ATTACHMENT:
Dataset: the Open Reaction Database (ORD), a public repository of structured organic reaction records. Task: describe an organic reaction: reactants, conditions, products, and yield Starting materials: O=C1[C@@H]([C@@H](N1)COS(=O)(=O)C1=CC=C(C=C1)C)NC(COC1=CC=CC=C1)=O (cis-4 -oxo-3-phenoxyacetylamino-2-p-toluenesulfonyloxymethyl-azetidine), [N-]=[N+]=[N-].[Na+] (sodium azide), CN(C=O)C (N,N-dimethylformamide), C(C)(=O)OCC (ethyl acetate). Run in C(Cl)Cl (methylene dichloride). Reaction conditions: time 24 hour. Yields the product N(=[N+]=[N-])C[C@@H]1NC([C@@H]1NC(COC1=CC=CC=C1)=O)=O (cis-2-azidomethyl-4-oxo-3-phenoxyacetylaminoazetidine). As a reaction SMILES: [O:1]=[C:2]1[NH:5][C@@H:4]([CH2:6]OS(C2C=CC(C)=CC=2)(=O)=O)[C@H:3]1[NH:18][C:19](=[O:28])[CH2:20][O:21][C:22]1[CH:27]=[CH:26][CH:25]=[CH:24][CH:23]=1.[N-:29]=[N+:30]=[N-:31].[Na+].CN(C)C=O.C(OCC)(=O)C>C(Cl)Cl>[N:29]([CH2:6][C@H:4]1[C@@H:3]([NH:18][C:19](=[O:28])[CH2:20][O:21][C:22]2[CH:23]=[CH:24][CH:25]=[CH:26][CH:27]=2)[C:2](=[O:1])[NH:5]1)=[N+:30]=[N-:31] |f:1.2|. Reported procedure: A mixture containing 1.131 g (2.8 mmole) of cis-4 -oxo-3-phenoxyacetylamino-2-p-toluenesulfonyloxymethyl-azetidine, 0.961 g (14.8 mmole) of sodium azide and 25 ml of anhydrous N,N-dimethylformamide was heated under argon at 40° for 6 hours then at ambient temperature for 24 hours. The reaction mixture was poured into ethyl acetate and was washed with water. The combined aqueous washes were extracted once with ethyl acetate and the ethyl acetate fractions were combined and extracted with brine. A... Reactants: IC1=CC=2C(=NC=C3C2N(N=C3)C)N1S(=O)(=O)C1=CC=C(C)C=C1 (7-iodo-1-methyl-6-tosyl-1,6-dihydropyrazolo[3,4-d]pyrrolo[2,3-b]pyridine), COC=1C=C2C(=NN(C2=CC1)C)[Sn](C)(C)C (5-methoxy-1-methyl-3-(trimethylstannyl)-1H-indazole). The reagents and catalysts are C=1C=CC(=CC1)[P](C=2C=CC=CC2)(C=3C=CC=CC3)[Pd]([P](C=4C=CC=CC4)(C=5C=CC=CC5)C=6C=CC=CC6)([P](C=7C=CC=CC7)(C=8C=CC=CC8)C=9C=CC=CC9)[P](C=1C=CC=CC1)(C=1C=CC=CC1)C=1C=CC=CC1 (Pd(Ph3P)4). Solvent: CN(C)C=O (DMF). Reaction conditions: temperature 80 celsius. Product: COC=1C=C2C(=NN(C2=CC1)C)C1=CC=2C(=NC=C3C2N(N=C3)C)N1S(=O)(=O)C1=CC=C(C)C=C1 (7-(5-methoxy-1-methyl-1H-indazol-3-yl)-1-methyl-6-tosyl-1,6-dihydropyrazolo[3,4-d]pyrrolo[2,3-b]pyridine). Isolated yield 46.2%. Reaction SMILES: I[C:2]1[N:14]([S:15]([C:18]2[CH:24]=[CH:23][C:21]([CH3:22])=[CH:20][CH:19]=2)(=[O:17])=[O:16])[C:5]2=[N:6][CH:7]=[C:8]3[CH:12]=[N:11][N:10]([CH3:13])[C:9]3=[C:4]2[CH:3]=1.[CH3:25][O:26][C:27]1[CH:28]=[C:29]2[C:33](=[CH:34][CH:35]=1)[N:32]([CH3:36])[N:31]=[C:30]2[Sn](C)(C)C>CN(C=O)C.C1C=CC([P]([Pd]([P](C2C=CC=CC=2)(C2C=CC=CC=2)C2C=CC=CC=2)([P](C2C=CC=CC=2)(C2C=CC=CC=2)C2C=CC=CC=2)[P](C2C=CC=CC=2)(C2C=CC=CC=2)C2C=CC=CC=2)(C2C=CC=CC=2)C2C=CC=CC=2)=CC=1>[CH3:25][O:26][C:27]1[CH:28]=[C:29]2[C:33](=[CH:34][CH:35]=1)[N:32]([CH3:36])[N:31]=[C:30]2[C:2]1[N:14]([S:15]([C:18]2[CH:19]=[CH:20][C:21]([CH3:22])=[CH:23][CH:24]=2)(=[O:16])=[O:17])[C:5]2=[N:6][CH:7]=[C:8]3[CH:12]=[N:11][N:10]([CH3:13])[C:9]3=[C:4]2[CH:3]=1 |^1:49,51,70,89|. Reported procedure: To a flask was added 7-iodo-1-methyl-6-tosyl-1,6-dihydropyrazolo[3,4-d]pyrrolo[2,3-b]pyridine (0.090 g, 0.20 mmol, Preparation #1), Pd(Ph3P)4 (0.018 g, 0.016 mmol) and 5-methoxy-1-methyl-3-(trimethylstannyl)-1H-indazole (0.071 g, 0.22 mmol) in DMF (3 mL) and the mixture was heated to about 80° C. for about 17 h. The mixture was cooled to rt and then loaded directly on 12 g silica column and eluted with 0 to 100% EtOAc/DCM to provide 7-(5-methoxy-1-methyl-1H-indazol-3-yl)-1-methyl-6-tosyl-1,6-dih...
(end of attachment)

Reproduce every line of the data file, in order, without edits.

Dataset: the Open Reaction Database (ORD), a public repository of structured organic reaction records. Task: describe an organic reaction: reactants, conditions, products, and yield Starting materials: O=C1[C@@H]([C@@H](N1)COS(=O)(=O)C1=CC=C(C=C1)C)NC(COC1=CC=CC=C1)=O (cis-4 -oxo-3-phenoxyacetylamino-2-p-toluenesulfonyloxymethyl-azetidine), [N-]=[N+]=[N-].[Na+] (sodium azide), CN(C=O)C (N,N-dimethylformamide), C(C)(=O)OCC (ethyl acetate). Run in C(Cl)Cl (methylene dichloride). Reaction conditions: time 24 hour. Yields the product N(=[N+]=[N-])C[C@@H]1NC([C@@H]1NC(COC1=CC=CC=C1)=O)=O (cis-2-azidomethyl-4-oxo-3-phenoxyacetylaminoazetidine). As a reaction SMILES: [O:1]=[C:2]1[NH:5][C@@H:4]([CH2:6]OS(C2C=CC(C)=CC=2)(=O)=O)[C@H:3]1[NH:18][C:19](=[O:28])[CH2:20][O:21][C:22]1[CH:27]=[CH:26][CH:25]=[CH:24][CH:23]=1.[N-:29]=[N+:30]=[N-:31].[Na+].CN(C)C=O.C(OCC)(=O)C>C(Cl)Cl>[N:29]([CH2:6][C@H:4]1[C@@H:3]([NH:18][C:19](=[O:28])[CH2:20][O:21][C:22]2[CH:23]=[CH:24][CH:25]=[CH:26][CH:27]=2)[C:2](=[O:1])[NH:5]1)=[N+:30]=[N-:31] |f:1.2|. Reported procedure: A mixture containing 1.131 g (2.8 mmole) of cis-4 -oxo-3-phenoxyacetylamino-2-p-toluenesulfonyloxymethyl-azetidine, 0.961 g (14.8 mmole) of sodium azide and 25 ml of anhydrous N,N-dimethylformamide was heated under argon at 40° for 6 hours then at ambient temperature for 24 hours. The reaction mixture was poured into ethyl acetate and was washed with water. The combined aqueous washes were extracted once with ethyl acetate and the ethyl acetate fractions were combined and extracted with brine. A... Reactants: IC1=CC=2C(=NC=C3C2N(N=C3)C)N1S(=O)(=O)C1=CC=C(C)C=C1 (7-iodo-1-methyl-6-tosyl-1,6-dihydropyrazolo[3,4-d]pyrrolo[2,3-b]pyridine), COC=1C=C2C(=NN(C2=CC1)C)[Sn](C)(C)C (5-methoxy-1-methyl-3-(trimethylstannyl)-1H-indazole). The reagents and catalysts are C=1C=CC(=CC1)[P](C=2C=CC=CC2)(C=3C=CC=CC3)[Pd]([P](C=4C=CC=CC4)(C=5C=CC=CC5)C=6C=CC=CC6)([P](C=7C=CC=CC7)(C=8C=CC=CC8)C=9C=CC=CC9)[P](C=1C=CC=CC1)(C=1C=CC=CC1)C=1C=CC=CC1 (Pd(Ph3P)4). Solvent: CN(C)C=O (DMF). Reaction conditions: temperature 80 celsius. Product: COC=1C=C2C(=NN(C2=CC1)C)C1=CC=2C(=NC=C3C2N(N=C3)C)N1S(=O)(=O)C1=CC=C(C)C=C1 (7-(5-methoxy-1-methyl-1H-indazol-3-yl)-1-methyl-6-tosyl-1,6-dihydropyrazolo[3,4-d]pyrrolo[2,3-b]pyridine). Isolated yield 46.2%. Reaction SMILES: I[C:2]1[N:14]([S:15]([C:18]2[CH:24]=[CH:23][C:21]([CH3:22])=[CH:20][CH:19]=2)(=[O:17])=[O:16])[C:5]2=[N:6][CH:7]=[C:8]3[CH:12]=[N:11][N:10]([CH3:13])[C:9]3=[C:4]2[CH:3]=1.[CH3:25][O:26][C:27]1[CH:28]=[C:29]2[C:33](=[CH:34][CH:35]=1)[N:32]([CH3:36])[N:31]=[C:30]2[Sn](C)(C)C>CN(C=O)C.C1C=CC([P]([Pd]([P](C2C=CC=CC=2)(C2C=CC=CC=2)C2C=CC=CC=2)([P](C2C=CC=CC=2)(C2C=CC=CC=2)C2C=CC=CC=2)[P](C2C=CC=CC=2)(C2C=CC=CC=2)C2C=CC=CC=2)(C2C=CC=CC=2)C2C=CC=CC=2)=CC=1>[CH3:25][O:26][C:27]1[CH:28]=[C:29]2[C:33](=[CH:34][CH:35]=1)[N:32]([CH3:36])[N:31]=[C:30]2[C:2]1[N:14]([S:15]([C:18]2[CH:19]=[CH:20][C:21]([CH3:22])=[CH:23][CH:24]=2)(=[O:16])=[O:17])[C:5]2=[N:6][CH:7]=[C:8]3[CH:12]=[N:11][N:10]([CH3:13])[C:9]3=[C:4]2[CH:3]=1 |^1:49,51,70,89|. Reported procedure: To a flask was added 7-iodo-1-methyl-6-tosyl-1,6-dihydropyrazolo[3,4-d]pyrrolo[2,3-b]pyridine (0.090 g, 0.20 mmol, Preparation #1), Pd(Ph3P)4 (0.018 g, 0.016 mmol) and 5-methoxy-1-methyl-3-(trimethylstannyl)-1H-indazole (0.071 g, 0.22 mmol) in DMF (3 mL) and the mixture was heated to about 80° C. for about 17 h. The mixture was cooled to rt and then loaded directly on 12 g silica column and eluted with 0 to 100% EtOAc/DCM to provide 7-(5-methoxy-1-methyl-1H-indazol-3-yl)-1-methyl-6-tosyl-1,6-dih...